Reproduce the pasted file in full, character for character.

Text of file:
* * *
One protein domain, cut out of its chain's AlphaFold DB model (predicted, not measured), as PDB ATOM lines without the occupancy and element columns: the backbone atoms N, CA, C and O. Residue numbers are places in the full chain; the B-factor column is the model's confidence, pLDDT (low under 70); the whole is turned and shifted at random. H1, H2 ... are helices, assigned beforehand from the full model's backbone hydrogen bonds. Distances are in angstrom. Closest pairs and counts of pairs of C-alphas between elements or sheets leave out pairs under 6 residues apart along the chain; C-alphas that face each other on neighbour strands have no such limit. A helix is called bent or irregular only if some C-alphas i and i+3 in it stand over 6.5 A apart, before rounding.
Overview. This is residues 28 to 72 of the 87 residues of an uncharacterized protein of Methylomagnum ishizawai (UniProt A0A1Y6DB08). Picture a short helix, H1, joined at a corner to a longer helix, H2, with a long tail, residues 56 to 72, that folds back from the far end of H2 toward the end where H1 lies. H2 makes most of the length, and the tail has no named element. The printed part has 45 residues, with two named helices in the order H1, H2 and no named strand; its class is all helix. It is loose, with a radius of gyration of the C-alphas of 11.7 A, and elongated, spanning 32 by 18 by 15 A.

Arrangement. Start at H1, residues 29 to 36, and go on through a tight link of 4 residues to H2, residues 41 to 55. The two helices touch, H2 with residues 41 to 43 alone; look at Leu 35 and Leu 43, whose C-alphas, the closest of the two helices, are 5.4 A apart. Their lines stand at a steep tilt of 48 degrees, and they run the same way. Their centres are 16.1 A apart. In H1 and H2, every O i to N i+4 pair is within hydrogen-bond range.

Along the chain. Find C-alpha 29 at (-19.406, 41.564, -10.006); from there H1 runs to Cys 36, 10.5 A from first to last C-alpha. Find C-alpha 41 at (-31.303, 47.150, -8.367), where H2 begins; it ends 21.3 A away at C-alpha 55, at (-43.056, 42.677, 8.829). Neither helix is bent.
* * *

One protein domain, cut out of its chain's AlphaFold DB model (predicted, not measured), as PDB ATOM lines without the occupancy and element columns: the backbone atoms N, CA, C and O. Residue numbers are places in the full chain; the B-factor column is the model's confidence, pLDDT (low under 70); the whole is turned and shifted at random. H1, H2 ... are helices, assigned beforehand from the full model's backbone hydrogen bonds. Distances are in angstrom. Closest pairs and counts of pairs of C-alphas between elements or sheets leave out pairs under 6 residues apart along the chain; C-alphas that face each other on neighbour strands have no such limit. A helix is called bent or irregular only if some C-alphas i and i+3 in it stand over 6.5 A apart, before rounding.
Overview. This is residues 28 to 72 of the 87 residues of an uncharacterized protein of Methylomagnum ishizawai (UniProt A0A1Y6DB08). Picture a short helix, H1, joined at a corner to a longer helix, H2, with a long tail, residues 56 to 72, that folds back from the far end of H2 toward the end where H1 lies. H2 makes most of the length, and the tail has no named element. The printed part has 45 residues, with two named helices in the order H1, H2 and no named strand; its class is all helix. It is loose, with a radius of gyration of the C-alphas of 11.7 A, and elongated, spanning 32 by 18 by 15 A.

Arrangement. Start at H1, residues 29 to 36, and go on through a tight link of 4 residues to H2, residues 41 to 55. The two helices touch, H2 with residues 41 to 43 alone; look at Leu 35 and Leu 43, whose C-alphas, the closest of the two helices, are 5.4 A apart. Their lines stand at a steep tilt of 48 degrees, and they run the same way. Their centres are 16.1 A apart. In H1 and H2, every O i to N i+4 pair is within hydrogen-bond range.

Along the chain. Find C-alpha 29 at (-19.406, 41.564, -10.006); from there H1 runs to Cys 36, 10.5 A from first to last C-alpha. Find C-alpha 41 at (-31.303, 47.150, -8.367), where H2 begins; it ends 21.3 A away at C-alpha 55, at (-43.056, 42.677, 8.829). Neither helix is bent.